Otium Cellars, Purcellville, VA – That’s right; Virginia has been graced with the presence of German wines.
After a long day of vineyard hopping, the “Vineyard Girls” and I travelled to Purcellville, VA. Nestled deep in the Blue Ridge Mountains, Otium Cellars once a grape supplier is now producing their own wines, German wines.
We pose in front of the beautiful tasting room to document our wine venture and YES, WE LOOK FABULOUS! 🙂
We enter the tasting room and my eyes roam around in amazement, “I love the woodwork”. Everything is shining and bright, I swear I can smell the polyurethane. Everything is covered in polyurethane; the large tasting counter, the wine barrel table tops and rafters. The tasting counter is full, so we find a table.
In the far distance, I hear the gentleman, who’s behind the tasting counter and sporting a fisherman baseball cap, tell a couple that his father and him built the tasting room. AMAZING!
I’m not sure if I’m going to appreciate the wines, we’ve tasted a lot of wines. The tasting room is busy, so the tasting is conducted at our table. The Tasting Room Associate is all smiles while she explains the wines. Every wine she pours is distasteful. My face is “balled up” and this is becoming an unpleasant experience. I call it quits, I can’t sip anymore wine.
Since, I couldn’t appreciate these unique wines, I had to go back and give it a second chance; it is only fair. 🙂
The next day, I take a trip back to the countryside with an open mind and ready to taste some German wines.
I enter the tasting room, again my eyes roam, taking in the beautiful shining tasting room. Smiling and greeting everyone (2 other couples), I strut to the tasting counter and notice that it’s oddly high. I know I’m short, but I’m not that short. 🙂
The Tasting Room Associate name is Rocky, who’s the owner’s son. I like him, a good-ole country boy running a vineyard. Rocky shared that his father is tall and he built the counter to fit his height. 🙂
The first wine in the tasting is a 2010 Pinot Gris made with a grape called Grauburgunder that produces a pale yellow, golden to amber colored wine. The Pinot Gris is medium-bodied with fruity aromas and flavors of pear, melon and apples; 100% stainless steel. TASTY!
Grauburgunder is also known as Pinot Gris, Pinot Grigio. In the1500’s, the Grauburgunder grape was introduced to Germany from the French Burgundy region. Today, 4.3% of Germany’s wine region is Grauburgunder.
Second wine in the tasting is a 2010 Chardonnay – aged in neutral oak. YUM! Immediately I give it two stars. Rich, full-bodied white wine with tropical flavors and I taste pineapple. DELICIOUS!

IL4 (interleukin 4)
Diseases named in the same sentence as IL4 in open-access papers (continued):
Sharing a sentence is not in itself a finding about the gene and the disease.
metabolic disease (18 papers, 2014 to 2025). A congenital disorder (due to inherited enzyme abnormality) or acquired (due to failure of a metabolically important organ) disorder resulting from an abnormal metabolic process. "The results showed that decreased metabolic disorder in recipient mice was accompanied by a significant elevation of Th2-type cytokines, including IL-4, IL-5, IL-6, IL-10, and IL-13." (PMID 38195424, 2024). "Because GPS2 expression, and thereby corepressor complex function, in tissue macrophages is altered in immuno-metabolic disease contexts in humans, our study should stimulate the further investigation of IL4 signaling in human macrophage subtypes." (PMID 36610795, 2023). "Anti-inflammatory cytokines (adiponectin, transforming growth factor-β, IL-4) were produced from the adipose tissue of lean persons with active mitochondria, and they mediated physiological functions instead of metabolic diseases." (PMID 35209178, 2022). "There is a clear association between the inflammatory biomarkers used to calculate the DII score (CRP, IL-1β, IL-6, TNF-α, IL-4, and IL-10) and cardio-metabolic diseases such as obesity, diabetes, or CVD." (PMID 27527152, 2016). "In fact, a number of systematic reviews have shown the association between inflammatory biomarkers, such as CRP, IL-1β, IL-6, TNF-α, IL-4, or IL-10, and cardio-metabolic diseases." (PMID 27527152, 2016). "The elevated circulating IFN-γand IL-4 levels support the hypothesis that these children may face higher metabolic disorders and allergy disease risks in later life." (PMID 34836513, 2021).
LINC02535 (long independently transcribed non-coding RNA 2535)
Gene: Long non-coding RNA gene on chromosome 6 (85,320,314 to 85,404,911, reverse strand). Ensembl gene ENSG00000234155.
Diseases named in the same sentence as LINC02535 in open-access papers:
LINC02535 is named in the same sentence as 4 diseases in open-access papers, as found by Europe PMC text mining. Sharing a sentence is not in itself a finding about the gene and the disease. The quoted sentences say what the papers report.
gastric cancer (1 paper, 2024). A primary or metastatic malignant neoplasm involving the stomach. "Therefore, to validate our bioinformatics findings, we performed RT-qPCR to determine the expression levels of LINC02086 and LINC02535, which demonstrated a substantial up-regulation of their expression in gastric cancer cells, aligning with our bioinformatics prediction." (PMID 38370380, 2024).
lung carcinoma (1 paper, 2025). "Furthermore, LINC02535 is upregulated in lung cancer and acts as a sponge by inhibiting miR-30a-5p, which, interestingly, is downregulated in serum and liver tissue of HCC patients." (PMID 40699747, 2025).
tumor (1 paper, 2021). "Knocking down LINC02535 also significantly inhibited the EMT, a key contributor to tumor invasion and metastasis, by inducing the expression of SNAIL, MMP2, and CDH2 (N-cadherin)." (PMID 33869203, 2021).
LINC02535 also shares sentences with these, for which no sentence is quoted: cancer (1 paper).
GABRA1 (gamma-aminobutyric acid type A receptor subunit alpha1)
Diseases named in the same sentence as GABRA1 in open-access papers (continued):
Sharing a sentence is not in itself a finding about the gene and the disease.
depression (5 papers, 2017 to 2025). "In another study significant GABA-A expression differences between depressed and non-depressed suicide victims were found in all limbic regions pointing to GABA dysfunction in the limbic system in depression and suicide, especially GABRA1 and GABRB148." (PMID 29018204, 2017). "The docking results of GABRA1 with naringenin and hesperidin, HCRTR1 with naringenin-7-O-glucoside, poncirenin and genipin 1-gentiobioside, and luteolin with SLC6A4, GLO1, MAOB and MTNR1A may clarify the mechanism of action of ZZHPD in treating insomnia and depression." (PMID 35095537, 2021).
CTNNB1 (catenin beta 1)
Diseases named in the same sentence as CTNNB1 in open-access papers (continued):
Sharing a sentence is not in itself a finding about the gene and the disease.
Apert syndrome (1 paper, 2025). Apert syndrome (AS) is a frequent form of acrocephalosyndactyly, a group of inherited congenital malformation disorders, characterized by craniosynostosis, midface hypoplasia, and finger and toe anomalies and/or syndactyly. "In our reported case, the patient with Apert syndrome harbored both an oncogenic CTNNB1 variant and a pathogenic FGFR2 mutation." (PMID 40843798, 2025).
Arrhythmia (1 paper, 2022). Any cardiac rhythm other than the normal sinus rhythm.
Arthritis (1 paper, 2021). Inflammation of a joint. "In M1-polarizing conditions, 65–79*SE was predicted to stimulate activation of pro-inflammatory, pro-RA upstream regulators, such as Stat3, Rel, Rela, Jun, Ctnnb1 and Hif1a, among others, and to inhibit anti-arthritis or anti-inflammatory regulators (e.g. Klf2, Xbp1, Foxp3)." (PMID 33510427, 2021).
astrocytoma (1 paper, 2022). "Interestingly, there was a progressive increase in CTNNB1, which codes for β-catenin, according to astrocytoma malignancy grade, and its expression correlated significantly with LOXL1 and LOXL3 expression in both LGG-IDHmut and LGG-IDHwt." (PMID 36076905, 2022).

Next is a 2011 Pinot Gris – 1% residual sugar, Otium’s Riesling-style wine. Citrusy-fruit flavors and grapefruit; I like what they are doing with their whites. Definitely gets a star!
Time for the Reds
The whites have been a success; I’m looking forward to the reds.
First red is a 2010 Pinot Noir. You all know I love Pinot Noir, so I’m excited. I read description, which is strong black cherry flavors and a hint of violet and spice. I ask Rocky, “What is the difference from a Virginia Pinot Noir and an Oregon Pinot Noir?” He replies, “It’s produced in Virginia”. It wasn’t the answer I was looking for, but it did give me and the others a chuckle. Excitement is building… Sniff, (frown) strong, spicy aromas – pungent! Sip, I slowly swallow. I mark a “X”, wonder… and blink. NEXT!
2011 Cabernet Sauvignon – soft, light-bodied; definitely not your typical Cabernet Sauvignon. Weird? I feel confused like what is going on with these reds. The Cab is a lot better than the “Virginia Pinot Noir”. Okay (exhale) next!
Thoughts from yesterday’s visit are creeping up; maybe these wines are mediocre and yesterday, my taste buds weren’t fried from too much tasting.
Third red is a 2011 Blaufraenkish – It’s the oldest German variety that has sweet fruity aromas, flavors of cherry stems with a slight mineral finish. It’s good, so-so.
The tasting is becoming difficult; Rocky is so pleasant, ensuring he gives each of us his attention. I really want to be blown away from the reds, but it’s not happening. I strike up conversation and ask Rocky why they chose to grow German grapes. He shared that his father is German.
We’re now on the 2010 Dornfelder – a German variety that has smoky, berry aromas. It’s full-bodied with a slight licorice flavors and a quick finish. It reminds me of a Shiraz or a Norton. I take a second sip, GOOD – sippable. Yes, I just made up the word- it’s a good word. 🙂
2010 Cabernet Sauvignon (Goodness, I hope this is better than the 2011 Cabernet) – Here we go… NICE, I LIKE IT! Full-bodied, berry flavors, silky smooth finish; much better than the 2011. “You, Baby get a star”!
Time for the last wine in the tasting, 2010 Blaufraenkisch – I have to admit that my hopes aren’t high. The Blaufraenkisch is full-bodied with bold tannins. The tasting sheet states it’s supple and complex with age. I guess we have to wait and see.
My visit to Otium Cellars ended with a purchase of (1) Pinot Gris and (2) 2010 Chardonnay. Folks, if you want a change of scenery and a taste of Germany, visit Otium Cellars.
3 thoughts on “Virginia, meet Germany; Germany, meet Virginia – Otium Cellars”
That was really interesting! Thanks for sharing. German reds are still underperforming way too often. But when done well, they can hold their head up high.
Thank you! Otium was interesting & I look forward to seeing how well the Blaufraenkisch develops, which was there biggest red.